Threads of Light–Chinese Embroidery from Suzhou and the Photography of Robert Glen Ketchum

UCLA Fowler Museum of Cultural History–Los Angeles, CA
Reviewed by Margaret Briscoe, NAN Certified Judge
Originally Published Spring 2005

This incredibly beautiful book feeds the mind, the eyes and the soul of the reader along with recounting a brief history of the Suzhou Silk Embroidery Research Institute (known as SERI) and of Chinese embroidery.

The introduction by Zhang Meifang gives a broad overview of the traditional Chinese embroidery and a brief but informative history of SERI. Two embroidery artists, Shen Shou and Yang Shouyu, played important roles in the promoting and developing of Suzhou embroidery in modern times. Shen Shou was exposed to both painting and calligraphy when young. Her talent attracted the attention of the court and she became a teacher in the imperial workshop in Beijing. She went to Japan to observe the Japanese style of embroidery but felt that it was far inferior to Chinese embroidery.

In 1911 Shen Shou founded the Independent Women’s Training Institute. She took first place in the Panama-Pacific International Fair in San Francisco in 1915 with her masterpiece, Portrait of Christ. Among her students was SERI’s first director, Jin Jingfen.

Yang Shouyu’s style of embroidery was unique in the history of Suzhou embroidery. She graduated from an art school; served as drawing and embroidery teacher and an associate professor at the National Academy of Fine Arts. She integrated traditional needlework with the brushwork and coloring of painting and sketching. She altered traditional Chinese embroidery techniques by using unequal lines of stitches and by building up layers of different colored threads. These techniques taken along with the traditional techniques, complement and supplement each other in creating entirely new and exciting possibilities for Suzhou embroidery.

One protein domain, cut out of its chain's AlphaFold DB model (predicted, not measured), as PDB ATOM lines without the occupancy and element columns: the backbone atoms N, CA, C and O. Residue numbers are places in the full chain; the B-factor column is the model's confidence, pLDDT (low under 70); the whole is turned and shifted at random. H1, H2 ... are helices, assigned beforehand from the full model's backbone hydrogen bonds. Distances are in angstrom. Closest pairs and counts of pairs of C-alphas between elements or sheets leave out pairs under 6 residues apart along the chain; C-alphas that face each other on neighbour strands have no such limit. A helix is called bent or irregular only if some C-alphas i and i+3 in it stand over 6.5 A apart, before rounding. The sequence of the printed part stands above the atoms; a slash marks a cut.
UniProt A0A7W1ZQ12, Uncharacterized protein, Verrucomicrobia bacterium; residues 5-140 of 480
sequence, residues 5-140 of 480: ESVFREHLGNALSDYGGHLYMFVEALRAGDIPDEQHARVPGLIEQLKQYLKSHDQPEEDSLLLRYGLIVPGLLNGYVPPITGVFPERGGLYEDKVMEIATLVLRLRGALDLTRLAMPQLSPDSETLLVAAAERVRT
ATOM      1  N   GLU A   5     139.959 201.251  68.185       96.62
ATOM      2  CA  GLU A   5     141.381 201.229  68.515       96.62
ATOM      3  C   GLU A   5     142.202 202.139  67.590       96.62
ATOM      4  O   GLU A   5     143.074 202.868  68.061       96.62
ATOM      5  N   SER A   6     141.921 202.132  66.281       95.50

The next chapter is by Patrick Dowdey and begins with the explanation of how these extraordinary embroideries came about. It details the meeting between Robert Glen Ketchum and the Embroiderers of the SERI and how he persuaded them to adapt his photographs to embroidery. Again you are given an overview of the importance of embroidery in the Chinese culture and at the history of Shen Shou and Yang Shouyu and their influence on the modern techniques of Chinese embroidery. Both were unique in their approaches yet have many similarities. It was the blending of the traditional with the random stitches and the blending of threads creating a new depth to embroidery that brought Ketchum to the SERI . He sought to commission them to interpret his photographs; he wished more depth and feeling of nature captured in  his photographs  and felt that embroidery could create the feeling he was looking for.

In Robert Glen Ketchum’s chapter/explanation we are privileged to see the total involvement of the designers, stitchers and thread dyers. Every piece requires its own specially dyed threads; the artists research  the how and why of the photograph, followed by endless discussions with the primary designers   Fabrics, threads, selection of stitches are all in place before the actual stitching begins. It is a long and often tedious process. Some of the pieces took as long as a year or more to produce and the framing was (as now) carefully considered. We are taken through every step of the commission and the final results are shown in a magnificent catalogue included in the book.

The embroideries are luscious! The color photographs are outstanding and make one want to learn more and more about this technique, the SERI and the extraordinary embroideries and embroiderers of China. This book is one to constantly refer to just for the sheer pleasure of the beauty of these embroideries.